Bachelor of Commerce

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A Bachelor of Commerce (abbreviated BCom, B.Com., BComm, or B.Comm.) is an undergraduate degree in commerce and related subjects. The degree is also known as the Bachelor of Commerce and Administration, or BCA. It is predominantly offered in Commonwealth nations; however, the degree is no longer offered in the United Kingdom.[citation needed] It is generally offered as a full-time, three- or four-year program.

Structure[edit]

Curriculum[edit]

Bachelor of Commerce[edit]

The Bachelor of Commerce degree is designed to provide the student with a wide range of managerial skills while at the same time building competence in a particular area of business studies; see below. Most universities therefore plan the degree such that additional to their major, students are exposed to general business principles, taking courses in accounting/finance, human resources, statistics, marketing, economics, and information systems. For a comparison with other degrees in business and management, see further under Business education.

Honours Bachelor of Commerce[edit]

The Honours Bachelor of Commerce (H.B.Comm. or BCom (Hons)) is a four-year commerce degree. It may consist of a four-year program,[1][2] or of a single-year program taken subsequent to the three year Bachelor's degree.[3] The degree requires additional academic courses, with a researched thesis component, and is an abridgement between the undergraduate program and postgraduate programs,[4] including but not limited to the Master of Commerce or Master of Business Administration (M.B.A.) degrees. The one-year program is often focused exclusively on a single subject-area.[5]

Areas of study[edit]

Depending on the institution, a formal academic major may or may not be established. Regardless, the Bachelor of Commerce requires students to take the majority of their courses in business-related subjects, namely the following and others depending on students' particular interests.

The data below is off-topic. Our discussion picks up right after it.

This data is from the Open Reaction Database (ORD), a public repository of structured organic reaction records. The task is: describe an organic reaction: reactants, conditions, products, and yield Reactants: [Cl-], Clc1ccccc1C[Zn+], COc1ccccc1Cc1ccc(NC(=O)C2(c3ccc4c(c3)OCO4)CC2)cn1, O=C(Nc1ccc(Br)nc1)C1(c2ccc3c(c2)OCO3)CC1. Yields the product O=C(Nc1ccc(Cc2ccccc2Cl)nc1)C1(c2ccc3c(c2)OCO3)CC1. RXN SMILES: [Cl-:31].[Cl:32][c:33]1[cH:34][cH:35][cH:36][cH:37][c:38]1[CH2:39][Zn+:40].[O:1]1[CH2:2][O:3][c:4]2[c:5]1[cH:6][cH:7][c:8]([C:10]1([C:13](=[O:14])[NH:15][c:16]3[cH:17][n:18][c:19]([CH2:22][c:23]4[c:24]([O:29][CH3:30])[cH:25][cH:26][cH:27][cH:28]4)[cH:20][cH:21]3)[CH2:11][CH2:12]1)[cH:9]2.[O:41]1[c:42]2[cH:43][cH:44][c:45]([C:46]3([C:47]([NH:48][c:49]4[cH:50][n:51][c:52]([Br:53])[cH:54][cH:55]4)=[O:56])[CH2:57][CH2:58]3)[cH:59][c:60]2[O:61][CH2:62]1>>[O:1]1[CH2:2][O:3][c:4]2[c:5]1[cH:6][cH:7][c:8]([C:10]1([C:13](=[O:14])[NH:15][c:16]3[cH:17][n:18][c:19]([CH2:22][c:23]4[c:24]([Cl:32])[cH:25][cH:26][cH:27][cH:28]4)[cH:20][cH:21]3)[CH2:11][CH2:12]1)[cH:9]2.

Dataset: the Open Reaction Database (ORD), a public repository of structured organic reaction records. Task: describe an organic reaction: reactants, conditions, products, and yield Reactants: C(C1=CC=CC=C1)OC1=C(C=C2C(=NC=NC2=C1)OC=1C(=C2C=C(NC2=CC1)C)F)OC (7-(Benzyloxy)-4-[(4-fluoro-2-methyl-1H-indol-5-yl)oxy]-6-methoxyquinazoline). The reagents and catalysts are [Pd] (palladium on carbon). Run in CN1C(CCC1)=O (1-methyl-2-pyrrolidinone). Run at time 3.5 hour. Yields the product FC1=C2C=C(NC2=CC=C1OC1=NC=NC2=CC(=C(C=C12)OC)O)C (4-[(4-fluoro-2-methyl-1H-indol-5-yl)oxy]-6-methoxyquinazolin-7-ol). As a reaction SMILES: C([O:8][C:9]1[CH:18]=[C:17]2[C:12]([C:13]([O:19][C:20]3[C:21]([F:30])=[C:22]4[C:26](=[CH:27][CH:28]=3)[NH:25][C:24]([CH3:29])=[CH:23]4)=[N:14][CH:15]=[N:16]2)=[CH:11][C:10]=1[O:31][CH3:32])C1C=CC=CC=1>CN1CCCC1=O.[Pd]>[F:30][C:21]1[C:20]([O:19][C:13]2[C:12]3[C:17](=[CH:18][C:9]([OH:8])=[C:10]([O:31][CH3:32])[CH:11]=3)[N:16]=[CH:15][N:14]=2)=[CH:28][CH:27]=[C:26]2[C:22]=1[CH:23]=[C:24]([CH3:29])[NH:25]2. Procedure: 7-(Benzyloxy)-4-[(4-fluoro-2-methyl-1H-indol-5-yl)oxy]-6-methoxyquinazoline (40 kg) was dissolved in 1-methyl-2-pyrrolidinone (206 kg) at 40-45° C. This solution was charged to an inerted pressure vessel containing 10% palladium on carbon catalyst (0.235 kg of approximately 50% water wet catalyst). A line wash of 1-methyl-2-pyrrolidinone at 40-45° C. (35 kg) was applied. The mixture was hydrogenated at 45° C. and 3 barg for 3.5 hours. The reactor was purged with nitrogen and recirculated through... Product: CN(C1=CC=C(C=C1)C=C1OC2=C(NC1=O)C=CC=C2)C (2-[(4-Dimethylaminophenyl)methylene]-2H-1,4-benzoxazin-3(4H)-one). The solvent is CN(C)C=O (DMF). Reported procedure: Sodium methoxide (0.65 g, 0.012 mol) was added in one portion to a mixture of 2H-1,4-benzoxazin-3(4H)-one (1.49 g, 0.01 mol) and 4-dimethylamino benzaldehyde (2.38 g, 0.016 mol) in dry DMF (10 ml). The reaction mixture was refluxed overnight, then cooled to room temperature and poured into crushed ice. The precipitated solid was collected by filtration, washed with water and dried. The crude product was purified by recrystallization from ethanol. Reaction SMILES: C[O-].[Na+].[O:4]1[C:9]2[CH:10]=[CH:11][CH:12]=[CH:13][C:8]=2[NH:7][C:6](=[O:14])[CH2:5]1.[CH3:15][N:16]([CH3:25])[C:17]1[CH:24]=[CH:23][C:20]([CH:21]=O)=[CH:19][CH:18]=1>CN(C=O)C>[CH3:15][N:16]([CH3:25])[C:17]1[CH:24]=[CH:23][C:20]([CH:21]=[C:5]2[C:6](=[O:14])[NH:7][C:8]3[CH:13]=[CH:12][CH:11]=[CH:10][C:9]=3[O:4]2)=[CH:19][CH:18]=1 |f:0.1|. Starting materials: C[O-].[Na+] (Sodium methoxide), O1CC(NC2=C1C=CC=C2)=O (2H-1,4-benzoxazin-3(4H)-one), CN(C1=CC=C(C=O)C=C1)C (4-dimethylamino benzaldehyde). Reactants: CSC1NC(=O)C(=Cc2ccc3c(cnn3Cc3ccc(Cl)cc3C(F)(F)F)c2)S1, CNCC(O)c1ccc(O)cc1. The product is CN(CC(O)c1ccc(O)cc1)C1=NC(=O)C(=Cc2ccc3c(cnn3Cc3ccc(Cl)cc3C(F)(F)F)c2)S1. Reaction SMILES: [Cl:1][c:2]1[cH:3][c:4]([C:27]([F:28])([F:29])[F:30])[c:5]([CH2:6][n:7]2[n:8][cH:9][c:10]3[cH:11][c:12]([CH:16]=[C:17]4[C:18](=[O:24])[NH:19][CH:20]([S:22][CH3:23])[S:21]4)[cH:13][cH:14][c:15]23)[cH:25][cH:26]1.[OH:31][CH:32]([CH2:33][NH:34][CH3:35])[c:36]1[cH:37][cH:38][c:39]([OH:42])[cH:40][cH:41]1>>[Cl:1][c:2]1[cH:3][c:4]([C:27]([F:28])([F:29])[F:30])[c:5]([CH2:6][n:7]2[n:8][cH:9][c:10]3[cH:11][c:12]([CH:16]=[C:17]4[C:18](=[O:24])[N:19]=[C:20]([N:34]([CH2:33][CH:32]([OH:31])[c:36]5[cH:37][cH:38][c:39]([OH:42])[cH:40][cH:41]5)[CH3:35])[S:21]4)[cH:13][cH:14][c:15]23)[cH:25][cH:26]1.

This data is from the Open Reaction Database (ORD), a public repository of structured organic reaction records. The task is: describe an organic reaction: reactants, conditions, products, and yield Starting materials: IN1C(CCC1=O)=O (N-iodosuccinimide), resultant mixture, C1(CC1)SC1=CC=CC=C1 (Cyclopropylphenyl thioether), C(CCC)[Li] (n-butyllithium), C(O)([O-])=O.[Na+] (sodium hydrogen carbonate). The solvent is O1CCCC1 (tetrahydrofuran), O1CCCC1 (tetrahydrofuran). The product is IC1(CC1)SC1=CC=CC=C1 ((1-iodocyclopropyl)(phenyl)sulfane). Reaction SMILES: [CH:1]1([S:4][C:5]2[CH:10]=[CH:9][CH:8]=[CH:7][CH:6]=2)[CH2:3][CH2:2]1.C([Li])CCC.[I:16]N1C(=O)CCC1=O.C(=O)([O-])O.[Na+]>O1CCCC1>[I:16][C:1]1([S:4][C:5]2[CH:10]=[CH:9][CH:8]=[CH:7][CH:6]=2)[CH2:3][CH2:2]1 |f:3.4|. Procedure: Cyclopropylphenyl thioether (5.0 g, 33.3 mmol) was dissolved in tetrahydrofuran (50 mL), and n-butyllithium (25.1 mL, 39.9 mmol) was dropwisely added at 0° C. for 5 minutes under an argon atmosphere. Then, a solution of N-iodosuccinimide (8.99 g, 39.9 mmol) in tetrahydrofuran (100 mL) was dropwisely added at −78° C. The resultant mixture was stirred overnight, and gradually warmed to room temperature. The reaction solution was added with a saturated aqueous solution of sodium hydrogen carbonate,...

Duration[edit]

The curriculum generally lasts three years in Australia, New Zealand, India, Malta, South Africa, parts of Canada, Hong Kong and the United Kingdom and two years in Nepal. It requires four years in the Republic of Ireland, the majority of Canada, Ghana, Philippines and the Netherlands. In South Africa, and some universities in India, the BCom (Hons) is considered an additional postgraduate qualification, whereas in Malta, the additional year is not considered as a postgraduate qualification. In Pakistan, [6] the BCom is of two-years, the BCom (Hons) of three-years; while a four-year program is known as BS (Hons) Commerce.

History[edit]

The Bachelor of Commerce degree was first offered at the University of Birmingham. The University's School of Commerce was founded by William Ashley, an Englishman from Oxford University, who was the first Professor of Political Economy and Constitutional History in the Faculty of Arts of the University of Toronto. Ashley left Toronto in 1892, spent a few years at Harvard University and then went back to England to the new University of Birmingham where he founded the School of Commerce and began the program - the forerunner of many BCom degree programs throughout the British Empire. Eighteenth-century economists had divided the English economy into three sectors: agriculture, manufacturing, and commerce. Commerce included the transportation, marketing, and financing of goods. The Birmingham program included economic geography, economic history, general economics, modern languages, and accountancy.

See also[edit]

References[edit]